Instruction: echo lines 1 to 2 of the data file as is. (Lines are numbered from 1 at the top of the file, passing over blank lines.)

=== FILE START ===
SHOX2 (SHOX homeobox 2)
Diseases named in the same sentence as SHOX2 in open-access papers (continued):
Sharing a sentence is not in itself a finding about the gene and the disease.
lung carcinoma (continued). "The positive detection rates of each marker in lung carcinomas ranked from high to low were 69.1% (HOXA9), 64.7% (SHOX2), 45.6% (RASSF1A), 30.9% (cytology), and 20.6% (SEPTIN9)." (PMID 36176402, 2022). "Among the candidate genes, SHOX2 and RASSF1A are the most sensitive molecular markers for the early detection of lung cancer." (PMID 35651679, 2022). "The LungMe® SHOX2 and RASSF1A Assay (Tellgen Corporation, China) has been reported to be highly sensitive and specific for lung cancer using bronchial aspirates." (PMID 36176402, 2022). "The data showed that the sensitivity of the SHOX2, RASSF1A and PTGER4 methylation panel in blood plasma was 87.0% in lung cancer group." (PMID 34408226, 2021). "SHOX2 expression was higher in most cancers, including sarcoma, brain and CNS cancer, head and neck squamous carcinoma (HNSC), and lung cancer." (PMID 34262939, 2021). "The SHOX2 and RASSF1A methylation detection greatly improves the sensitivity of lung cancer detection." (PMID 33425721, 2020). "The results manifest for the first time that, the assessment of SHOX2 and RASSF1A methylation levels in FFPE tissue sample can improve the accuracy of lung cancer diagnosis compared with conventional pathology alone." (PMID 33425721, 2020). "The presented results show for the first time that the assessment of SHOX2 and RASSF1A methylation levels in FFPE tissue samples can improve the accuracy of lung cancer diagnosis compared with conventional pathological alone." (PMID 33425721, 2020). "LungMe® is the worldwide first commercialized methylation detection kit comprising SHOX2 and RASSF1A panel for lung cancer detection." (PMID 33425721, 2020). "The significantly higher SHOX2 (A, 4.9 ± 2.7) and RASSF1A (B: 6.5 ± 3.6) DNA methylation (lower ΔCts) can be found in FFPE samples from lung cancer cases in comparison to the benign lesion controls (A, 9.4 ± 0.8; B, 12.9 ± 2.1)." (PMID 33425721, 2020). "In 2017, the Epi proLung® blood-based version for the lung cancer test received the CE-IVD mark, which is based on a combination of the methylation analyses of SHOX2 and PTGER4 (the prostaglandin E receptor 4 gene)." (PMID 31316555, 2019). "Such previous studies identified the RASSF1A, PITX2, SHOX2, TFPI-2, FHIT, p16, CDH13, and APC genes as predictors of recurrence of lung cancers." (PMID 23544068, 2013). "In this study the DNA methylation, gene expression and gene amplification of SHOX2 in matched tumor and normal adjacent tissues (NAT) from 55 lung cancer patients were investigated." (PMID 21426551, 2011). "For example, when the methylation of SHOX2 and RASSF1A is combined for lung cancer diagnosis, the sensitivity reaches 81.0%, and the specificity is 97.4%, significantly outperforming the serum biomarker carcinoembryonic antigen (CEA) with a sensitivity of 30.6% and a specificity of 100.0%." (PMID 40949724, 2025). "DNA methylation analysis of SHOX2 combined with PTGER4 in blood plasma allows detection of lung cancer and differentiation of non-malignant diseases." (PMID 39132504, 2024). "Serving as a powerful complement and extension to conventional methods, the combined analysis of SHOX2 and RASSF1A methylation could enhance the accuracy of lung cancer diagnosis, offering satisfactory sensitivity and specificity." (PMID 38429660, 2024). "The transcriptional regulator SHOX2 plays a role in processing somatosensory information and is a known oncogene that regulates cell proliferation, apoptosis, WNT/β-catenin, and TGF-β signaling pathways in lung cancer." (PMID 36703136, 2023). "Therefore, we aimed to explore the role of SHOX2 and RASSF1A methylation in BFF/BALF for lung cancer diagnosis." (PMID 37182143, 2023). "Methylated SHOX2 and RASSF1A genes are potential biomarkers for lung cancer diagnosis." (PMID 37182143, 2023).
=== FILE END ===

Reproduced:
SHOX2 (SHOX homeobox 2)
Diseases named in the same sentence as SHOX2 in open-access papers (continued):